Throwaways #1 (Image)


CREDIT: Image Comics

Rating: 3/5 – Assassins, Conspiracies, and Super-Powers
by ComicSpectrum EiC Bob Bretall

Throwaways is espionage slang for a disposable asset, an assassin meant to die along their intended target.  At it’s heart, Throwaways is meant to be an action thriller set in the espionage world, but ultimately the debut issue felt really disjointed to me.

Writer Caitlin Kittredge starts out with one of my least favorite literary devices, the flash forward.  This is typically used to start a story off on an action-oriented scene when the actual start is slower and will build in momentum.  The “4 hours earlier” pages are certainly action-packed, so what the flash-forward really accomplishes is showing one of the protagonists, Dan, manifesting a Magneto-like ability to capture fragments of metal in mid-air and hurl them back at his attackers (this is page 2 of the story, a full page spread that is the first thing to catch your eye when opening the comic, so not really a spoiler).  The rest of the story jumps around as an endless supply of heavily armed assailants attempt to kill both Dean (with his girlfriend along for the ride) and the 2nd protagonist, a female (ex?) soldier named Palmer.  Add in various flashback, hallucinations, and a couple of cut-scenes that will likely weave into the story in a later issue and I ended up having a really hard time following the story.  The art, by Steven Sanders, felt very stiff to me, which didn’t help matters as the action kept building throughout the issue.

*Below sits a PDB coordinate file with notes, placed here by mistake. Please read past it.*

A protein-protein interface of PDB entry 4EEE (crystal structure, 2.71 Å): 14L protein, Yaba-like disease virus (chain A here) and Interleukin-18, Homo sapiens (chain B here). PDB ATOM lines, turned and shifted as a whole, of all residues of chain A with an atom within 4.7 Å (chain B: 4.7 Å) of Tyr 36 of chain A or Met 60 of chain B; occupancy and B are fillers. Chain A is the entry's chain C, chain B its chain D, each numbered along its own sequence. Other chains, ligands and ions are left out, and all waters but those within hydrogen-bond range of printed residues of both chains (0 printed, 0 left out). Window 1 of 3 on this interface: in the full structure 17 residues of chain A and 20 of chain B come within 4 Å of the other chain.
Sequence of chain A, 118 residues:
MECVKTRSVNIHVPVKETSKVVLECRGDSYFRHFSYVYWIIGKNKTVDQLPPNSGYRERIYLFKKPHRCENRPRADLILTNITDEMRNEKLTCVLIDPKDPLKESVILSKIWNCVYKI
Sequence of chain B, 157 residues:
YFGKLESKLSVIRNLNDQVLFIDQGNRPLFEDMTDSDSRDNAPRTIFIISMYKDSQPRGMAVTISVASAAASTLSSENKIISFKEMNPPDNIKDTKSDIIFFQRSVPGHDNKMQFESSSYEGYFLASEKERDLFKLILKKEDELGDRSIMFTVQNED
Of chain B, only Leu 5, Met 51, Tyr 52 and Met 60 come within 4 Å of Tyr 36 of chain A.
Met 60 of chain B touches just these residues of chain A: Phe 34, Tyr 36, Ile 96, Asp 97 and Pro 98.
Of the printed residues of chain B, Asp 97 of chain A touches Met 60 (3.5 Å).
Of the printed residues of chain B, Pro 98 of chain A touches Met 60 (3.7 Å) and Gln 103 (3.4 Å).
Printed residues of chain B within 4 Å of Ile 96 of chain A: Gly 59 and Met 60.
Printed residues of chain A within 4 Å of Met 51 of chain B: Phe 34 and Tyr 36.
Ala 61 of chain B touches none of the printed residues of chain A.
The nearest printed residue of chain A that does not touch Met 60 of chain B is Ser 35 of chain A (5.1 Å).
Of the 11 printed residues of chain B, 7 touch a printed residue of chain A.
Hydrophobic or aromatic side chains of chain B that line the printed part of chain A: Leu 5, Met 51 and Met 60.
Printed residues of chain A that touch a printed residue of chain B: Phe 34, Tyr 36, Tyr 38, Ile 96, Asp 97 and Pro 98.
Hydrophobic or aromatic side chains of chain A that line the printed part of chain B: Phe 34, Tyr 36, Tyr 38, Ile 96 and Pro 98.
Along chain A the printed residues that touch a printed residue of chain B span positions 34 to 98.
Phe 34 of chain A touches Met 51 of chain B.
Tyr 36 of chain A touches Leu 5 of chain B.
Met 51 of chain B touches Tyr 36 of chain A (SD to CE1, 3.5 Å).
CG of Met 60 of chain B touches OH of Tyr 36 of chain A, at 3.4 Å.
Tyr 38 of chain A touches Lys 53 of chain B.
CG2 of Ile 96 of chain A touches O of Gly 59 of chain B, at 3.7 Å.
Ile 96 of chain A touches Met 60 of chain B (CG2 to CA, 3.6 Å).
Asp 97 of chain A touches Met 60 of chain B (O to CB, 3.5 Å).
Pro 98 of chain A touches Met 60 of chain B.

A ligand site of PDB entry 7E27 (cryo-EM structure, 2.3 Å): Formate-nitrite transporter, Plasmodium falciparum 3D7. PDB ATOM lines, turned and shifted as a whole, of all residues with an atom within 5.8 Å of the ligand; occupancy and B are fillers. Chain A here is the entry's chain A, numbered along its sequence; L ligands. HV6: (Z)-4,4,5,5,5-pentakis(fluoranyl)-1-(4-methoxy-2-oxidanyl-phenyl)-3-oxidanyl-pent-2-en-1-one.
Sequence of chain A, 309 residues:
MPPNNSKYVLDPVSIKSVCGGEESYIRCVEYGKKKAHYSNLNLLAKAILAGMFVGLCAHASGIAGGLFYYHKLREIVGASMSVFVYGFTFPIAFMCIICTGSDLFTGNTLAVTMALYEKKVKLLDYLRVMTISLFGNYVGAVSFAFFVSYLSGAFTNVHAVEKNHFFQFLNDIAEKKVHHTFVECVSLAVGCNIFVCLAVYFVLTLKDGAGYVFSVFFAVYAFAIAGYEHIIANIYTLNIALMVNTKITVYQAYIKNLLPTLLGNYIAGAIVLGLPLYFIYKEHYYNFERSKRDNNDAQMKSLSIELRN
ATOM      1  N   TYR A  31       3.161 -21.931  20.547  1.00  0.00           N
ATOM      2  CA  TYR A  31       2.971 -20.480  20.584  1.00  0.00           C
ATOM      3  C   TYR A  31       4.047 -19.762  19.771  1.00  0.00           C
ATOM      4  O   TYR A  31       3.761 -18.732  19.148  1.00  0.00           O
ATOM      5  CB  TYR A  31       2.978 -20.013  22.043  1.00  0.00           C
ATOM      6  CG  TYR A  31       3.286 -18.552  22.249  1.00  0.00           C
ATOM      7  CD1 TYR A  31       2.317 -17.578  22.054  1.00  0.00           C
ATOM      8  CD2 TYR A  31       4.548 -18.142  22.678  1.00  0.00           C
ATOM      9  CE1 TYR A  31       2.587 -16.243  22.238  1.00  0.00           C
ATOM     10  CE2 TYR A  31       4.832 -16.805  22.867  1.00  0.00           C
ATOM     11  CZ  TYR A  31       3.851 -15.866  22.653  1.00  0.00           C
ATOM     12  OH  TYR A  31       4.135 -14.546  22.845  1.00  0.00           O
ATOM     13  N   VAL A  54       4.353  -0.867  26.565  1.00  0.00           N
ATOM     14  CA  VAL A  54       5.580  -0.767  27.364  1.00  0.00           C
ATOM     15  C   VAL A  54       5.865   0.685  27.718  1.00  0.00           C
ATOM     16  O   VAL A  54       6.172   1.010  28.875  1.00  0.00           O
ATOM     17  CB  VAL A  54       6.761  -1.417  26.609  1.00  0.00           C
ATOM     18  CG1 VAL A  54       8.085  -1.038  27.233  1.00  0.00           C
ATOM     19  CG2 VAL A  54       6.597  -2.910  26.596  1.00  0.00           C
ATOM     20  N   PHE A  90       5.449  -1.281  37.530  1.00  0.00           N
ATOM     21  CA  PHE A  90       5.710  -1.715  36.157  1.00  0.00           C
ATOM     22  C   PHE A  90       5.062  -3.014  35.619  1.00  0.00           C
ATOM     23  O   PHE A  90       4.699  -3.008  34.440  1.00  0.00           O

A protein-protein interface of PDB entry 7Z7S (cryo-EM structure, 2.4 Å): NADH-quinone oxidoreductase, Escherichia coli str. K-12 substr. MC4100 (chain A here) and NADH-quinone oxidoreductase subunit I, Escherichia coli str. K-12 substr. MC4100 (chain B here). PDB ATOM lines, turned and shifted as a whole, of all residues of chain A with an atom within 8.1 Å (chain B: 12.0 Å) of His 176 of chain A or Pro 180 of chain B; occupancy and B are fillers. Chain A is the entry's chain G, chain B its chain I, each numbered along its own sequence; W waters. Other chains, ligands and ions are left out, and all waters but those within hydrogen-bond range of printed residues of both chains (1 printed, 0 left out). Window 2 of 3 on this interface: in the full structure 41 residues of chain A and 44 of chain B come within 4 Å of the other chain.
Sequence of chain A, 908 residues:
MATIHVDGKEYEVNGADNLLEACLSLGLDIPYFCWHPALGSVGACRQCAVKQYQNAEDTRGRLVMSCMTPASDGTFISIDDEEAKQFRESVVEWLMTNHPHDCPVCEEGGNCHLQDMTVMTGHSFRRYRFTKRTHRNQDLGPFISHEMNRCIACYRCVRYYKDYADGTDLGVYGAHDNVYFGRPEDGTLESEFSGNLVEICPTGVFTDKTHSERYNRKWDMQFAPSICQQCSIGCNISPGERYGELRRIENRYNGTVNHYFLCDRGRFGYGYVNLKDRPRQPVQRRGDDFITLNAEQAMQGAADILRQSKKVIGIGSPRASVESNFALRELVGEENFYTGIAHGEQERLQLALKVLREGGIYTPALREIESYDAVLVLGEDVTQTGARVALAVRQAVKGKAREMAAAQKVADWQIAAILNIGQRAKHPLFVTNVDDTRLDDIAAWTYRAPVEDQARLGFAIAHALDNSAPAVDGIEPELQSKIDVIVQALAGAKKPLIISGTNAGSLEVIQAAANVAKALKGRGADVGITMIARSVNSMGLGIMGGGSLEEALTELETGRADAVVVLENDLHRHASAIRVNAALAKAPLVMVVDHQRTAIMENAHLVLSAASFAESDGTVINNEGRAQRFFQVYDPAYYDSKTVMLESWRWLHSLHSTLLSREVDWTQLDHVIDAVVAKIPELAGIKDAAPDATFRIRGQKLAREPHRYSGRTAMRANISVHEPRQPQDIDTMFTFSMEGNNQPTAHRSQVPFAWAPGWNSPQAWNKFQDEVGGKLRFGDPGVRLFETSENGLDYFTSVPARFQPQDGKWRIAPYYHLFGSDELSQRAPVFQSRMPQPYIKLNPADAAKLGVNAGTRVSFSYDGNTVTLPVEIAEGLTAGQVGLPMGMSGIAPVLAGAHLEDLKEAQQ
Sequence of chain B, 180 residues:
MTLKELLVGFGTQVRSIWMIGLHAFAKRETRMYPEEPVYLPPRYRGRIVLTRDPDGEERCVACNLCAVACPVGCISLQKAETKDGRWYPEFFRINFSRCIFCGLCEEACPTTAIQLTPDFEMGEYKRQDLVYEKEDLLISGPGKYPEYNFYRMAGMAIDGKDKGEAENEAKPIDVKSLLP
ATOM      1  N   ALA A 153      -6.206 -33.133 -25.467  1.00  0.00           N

Throwaways felt like a story that will read better in a collected edition than in serialized issues.  There were a lot of unresolved and disjointed scenes in this first issue and the “4 hours later” flash-forward that opened things up was not resolved in this issue.  The story and characters just didn’t click with me.  I never developed a bond with either of the 2 main protagonists, and exited the issue not really caring what happens to either of them.  Perhaps had I been able to keep going (in the TPB collection) this bond would have developed and I’d have gotten a better idea what was going on.  As it was, this #1 issue failed to make me want to come back for more.

Reviewed by: Bob Bretall
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